Criticism of the readability of the books

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Criticism of the readability of the books Empty Criticism of the readability of the books

Post by Forest Shepherd Thu Dec 27, 2018 8:03 am

Early last year, I met this guy called Louis. He and I were in a tabletop role-playing game group together, and we got to talking about The Lord of the Rings one night after a game. He told me that he had recently gotten around to reading the books for the first time, but had only made it a few chapters into Fellowship before he had to put it down. "I couldn't stand it!", he said, "The author uses way too many descriptions. I felt like I was going crazy!" How bizarre, I thought, and I informed him that reading Tolkien soothes my soul and fills my heart with exquisite longing. So we parted ways.

And then, recently, I was browsing Youtube when a video caught my eye. It was uploaded by a bushy-faced man called Matthew Colville, a person with whom I am quite familiar because of his many videos about D&D. He has attracted a large following because of those videos, and more than his share of cult-like adoration from said following. The video in question concerned LotR. I clicked it immediately.
In the video Colville, rightfully, extolls the virtues of the work and talks briefly (brief for him) about the role the Shire, the Old Forest, and Tom Bombadil play in the book. it's not bad overall, I don't think. In fact, here it is:

The point is, that the bushy-man mentions how LotR can be "over-written". The part in question is a short bit at 10:15, and again at 13:05 where he reads the passage in question. Of course, for the video to make sense, I would suggest watching all the way through, but this is where the criticism is made.

It doesn't really make sense to me, the idea that these chapters are indulgent or over-written. As several members of the forum, including myself, have said over in the Favorite Parts thread, the first half of Fellowship of the Ring contains some of their favourite chapters in the entire series. It's a beautiful and memorable part of the story, from the cheery camaraderie of the hobbit walking party, to the dreamy Old Forest, to the chilling barrow-downs. And the writing, rather than being "Baroque", is what makes it work so well. But I found that several Colville-fans agreed with this criticism of Tolkien in the comments section. I went to other forums and discussion sites to see how far spread this discontent really was. Apparently it's pretty far spread! I hadn't come across a lot of Tolkien criticism over the years, and this surprised me. There's Moorcock's whole spiel, I'm familiar with that, but amongst the commoners?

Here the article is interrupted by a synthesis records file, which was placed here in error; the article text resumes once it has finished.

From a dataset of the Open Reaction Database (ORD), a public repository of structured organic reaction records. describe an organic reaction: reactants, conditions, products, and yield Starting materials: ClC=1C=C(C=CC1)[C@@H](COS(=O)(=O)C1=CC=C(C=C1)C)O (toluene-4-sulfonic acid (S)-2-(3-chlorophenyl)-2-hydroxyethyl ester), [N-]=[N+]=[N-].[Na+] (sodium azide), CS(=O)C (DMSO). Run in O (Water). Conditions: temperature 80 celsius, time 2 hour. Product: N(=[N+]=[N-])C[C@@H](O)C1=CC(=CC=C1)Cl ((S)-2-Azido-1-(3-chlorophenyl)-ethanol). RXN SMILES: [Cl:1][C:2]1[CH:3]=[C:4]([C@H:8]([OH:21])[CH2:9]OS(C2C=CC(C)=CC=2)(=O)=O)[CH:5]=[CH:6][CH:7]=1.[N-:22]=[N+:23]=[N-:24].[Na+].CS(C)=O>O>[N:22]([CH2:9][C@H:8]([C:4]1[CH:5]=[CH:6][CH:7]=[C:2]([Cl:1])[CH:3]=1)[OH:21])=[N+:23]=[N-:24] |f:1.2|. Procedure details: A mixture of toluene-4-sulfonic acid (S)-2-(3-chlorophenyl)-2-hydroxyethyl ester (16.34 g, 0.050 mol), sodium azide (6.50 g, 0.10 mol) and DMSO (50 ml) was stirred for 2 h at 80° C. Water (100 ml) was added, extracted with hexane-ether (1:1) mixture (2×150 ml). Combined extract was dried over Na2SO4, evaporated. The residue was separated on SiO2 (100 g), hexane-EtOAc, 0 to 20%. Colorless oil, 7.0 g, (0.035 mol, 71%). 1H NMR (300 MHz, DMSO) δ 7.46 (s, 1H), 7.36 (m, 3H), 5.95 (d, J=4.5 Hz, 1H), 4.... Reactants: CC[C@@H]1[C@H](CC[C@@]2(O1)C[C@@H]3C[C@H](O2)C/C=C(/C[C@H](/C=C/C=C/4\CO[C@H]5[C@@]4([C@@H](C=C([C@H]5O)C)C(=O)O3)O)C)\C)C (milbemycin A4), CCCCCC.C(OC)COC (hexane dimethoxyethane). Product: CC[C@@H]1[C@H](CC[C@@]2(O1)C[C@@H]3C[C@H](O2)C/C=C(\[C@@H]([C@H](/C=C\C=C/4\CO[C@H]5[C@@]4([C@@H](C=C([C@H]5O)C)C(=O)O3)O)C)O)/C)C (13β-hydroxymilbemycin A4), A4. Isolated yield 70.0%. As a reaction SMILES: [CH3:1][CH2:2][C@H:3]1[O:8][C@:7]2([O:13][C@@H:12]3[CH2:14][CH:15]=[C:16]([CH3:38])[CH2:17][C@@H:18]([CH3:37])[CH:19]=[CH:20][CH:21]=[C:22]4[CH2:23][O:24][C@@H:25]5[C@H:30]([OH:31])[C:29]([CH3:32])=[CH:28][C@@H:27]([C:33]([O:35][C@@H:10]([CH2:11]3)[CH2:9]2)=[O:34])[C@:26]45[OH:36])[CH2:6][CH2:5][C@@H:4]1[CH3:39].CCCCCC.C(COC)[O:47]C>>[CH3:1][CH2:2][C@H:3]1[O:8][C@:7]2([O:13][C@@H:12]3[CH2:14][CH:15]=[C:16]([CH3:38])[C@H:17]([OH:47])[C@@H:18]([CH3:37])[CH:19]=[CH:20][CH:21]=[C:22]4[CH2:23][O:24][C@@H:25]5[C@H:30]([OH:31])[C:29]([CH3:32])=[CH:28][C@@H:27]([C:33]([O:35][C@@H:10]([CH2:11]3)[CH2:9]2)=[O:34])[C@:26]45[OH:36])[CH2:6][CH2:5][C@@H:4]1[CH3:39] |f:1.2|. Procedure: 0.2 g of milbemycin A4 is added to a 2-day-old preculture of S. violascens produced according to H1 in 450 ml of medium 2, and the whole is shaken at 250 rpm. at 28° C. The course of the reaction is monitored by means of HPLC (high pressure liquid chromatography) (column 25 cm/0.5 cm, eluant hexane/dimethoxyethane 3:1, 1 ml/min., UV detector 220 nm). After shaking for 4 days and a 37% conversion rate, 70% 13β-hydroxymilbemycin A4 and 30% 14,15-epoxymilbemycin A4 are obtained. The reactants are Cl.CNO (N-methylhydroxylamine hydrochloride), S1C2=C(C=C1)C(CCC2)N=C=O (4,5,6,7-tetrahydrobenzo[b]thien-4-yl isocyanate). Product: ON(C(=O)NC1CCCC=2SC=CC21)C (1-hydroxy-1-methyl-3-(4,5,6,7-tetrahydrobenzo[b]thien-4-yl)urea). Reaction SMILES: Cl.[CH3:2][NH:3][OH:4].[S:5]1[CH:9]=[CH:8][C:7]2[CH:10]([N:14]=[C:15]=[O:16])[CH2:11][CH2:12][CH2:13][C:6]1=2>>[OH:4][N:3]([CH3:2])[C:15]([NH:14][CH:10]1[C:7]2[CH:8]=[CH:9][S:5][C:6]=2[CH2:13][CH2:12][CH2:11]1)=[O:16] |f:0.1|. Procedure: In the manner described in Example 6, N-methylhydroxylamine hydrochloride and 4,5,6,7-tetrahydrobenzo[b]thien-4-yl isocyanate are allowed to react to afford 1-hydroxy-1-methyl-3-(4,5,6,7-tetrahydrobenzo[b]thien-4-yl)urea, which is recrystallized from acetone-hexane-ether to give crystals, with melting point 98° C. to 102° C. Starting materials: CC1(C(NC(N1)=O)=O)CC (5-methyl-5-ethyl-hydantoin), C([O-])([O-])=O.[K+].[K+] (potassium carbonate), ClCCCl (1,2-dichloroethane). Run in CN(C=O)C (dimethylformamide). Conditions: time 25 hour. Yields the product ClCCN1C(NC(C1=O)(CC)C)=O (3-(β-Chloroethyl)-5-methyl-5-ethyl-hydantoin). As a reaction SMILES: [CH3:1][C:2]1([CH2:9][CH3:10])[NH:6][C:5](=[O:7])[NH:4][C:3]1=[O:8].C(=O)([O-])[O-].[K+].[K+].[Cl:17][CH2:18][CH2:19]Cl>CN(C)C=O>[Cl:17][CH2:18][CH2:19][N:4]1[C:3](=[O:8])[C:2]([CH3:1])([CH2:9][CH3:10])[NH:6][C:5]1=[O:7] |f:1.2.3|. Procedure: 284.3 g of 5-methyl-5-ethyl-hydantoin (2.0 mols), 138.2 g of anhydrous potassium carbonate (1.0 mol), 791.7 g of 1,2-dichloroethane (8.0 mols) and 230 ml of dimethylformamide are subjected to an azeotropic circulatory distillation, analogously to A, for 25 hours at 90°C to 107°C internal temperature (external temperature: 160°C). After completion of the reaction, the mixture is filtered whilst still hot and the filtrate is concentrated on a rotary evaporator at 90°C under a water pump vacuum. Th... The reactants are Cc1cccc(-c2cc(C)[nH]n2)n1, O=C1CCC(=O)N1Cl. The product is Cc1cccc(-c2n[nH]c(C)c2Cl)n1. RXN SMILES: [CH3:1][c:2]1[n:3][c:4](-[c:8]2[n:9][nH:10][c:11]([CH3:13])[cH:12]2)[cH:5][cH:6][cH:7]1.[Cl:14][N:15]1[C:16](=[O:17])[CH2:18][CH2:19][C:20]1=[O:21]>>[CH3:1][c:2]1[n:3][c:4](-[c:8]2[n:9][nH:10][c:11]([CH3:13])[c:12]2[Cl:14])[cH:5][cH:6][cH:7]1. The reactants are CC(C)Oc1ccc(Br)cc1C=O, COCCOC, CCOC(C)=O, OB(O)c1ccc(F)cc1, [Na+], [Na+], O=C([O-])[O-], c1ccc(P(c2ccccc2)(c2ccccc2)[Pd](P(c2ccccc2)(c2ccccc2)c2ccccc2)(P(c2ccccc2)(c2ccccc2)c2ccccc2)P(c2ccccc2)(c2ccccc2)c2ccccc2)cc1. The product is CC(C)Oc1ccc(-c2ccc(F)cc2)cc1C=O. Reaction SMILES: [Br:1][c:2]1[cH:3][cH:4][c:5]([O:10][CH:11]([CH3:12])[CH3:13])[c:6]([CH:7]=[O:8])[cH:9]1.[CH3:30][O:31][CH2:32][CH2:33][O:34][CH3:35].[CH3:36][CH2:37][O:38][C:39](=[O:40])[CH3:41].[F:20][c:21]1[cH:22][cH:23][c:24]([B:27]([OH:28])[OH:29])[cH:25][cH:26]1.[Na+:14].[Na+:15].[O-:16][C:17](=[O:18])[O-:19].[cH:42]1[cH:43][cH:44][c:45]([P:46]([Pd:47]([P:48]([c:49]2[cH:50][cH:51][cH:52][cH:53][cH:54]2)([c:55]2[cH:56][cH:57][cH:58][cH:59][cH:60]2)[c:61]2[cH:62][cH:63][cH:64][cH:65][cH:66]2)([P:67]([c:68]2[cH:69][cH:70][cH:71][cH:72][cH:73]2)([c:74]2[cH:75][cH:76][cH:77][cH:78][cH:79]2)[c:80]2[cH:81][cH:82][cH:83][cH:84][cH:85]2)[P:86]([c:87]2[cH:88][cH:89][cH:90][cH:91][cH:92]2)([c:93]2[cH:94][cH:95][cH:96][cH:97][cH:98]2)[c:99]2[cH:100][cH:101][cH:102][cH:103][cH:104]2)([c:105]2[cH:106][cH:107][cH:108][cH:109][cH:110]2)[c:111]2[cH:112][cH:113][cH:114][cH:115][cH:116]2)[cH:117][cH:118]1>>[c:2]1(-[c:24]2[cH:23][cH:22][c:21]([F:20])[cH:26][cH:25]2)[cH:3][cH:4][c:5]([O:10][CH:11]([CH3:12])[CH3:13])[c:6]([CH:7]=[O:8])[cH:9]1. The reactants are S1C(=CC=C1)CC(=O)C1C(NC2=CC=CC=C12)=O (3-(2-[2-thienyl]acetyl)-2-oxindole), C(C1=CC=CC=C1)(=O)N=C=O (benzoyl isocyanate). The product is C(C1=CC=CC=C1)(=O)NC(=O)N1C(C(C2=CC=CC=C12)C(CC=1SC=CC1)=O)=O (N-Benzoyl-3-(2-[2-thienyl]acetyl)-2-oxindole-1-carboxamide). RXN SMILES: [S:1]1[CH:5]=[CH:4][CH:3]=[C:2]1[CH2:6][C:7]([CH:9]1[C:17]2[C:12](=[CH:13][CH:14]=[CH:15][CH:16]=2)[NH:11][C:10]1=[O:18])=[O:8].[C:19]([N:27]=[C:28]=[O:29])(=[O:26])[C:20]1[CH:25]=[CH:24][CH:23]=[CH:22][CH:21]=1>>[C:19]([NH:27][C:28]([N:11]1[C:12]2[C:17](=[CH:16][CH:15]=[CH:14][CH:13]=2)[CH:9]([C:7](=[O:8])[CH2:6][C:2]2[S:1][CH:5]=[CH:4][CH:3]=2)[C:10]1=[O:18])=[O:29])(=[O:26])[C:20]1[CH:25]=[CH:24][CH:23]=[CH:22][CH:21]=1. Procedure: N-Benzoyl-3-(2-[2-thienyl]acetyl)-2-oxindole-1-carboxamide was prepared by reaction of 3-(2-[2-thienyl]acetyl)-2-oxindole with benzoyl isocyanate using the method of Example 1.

Taken together with Louis' dissatisfaction from the year before, the content of this video, and the admission from my own sister that she skipped a portion of The Two Towers in her single read-through of the books, it would appear that a good number of would-be readers have struggled with LotR. I thought this view was only held about The Silmarillion!

"The earth was rushing past like a river or a sea below him. Trees and water, and green grass, hurried away beneath. A great roar of wild animals rose as they rushed over the Zoological Gardens, mixed with a chattering of monkeys and a screaming of birds; but it died away in a moment behind them. And now there was nothing but the roofs of houses, sweeping along like a great torrent of stones and rocks. Chimney-pots fell, and tiles flew from the roofs..."
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Criticism of the readability of the books Empty Re: Criticism of the readability of the books

Post by halfwise Thu Dec 27, 2018 2:28 pm

I have friends who are quite cultured and intelligent, yet couldn't stand the Lord of the Rings. Some people are simply action oriented. I think one of these friends actually does enjoy some poetry but not sure and she's not around to ask...this was back in high school. But the other friend is definitely action oriented and would get bored no matter how nice the descriptions are.

To me nobody sets a scene like Tolkien. I can understand the impatience with scene setting because I feel Watership Down would benefit by having the first 2 pages ripped out: that's some boring shit about flowers and dew. But Tolkien always welds his physical descriptions to sociology, and the comfort of Bree with windows looking west is pitted against those unsettling rangers; and Minas Tirith not only tells you what it looks like, but what you have to do to get to that damn tower at the top. One paragraph in Tolkien is a complete seminar in the writer's art.

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Post by azriel Thu Dec 27, 2018 5:20 pm

Im fond of The Houses of Healing. From when Merry turns up & sees the carnage all around him. A mist was in his eyes because he couldn't absorb it all at once & from then on so it goes.

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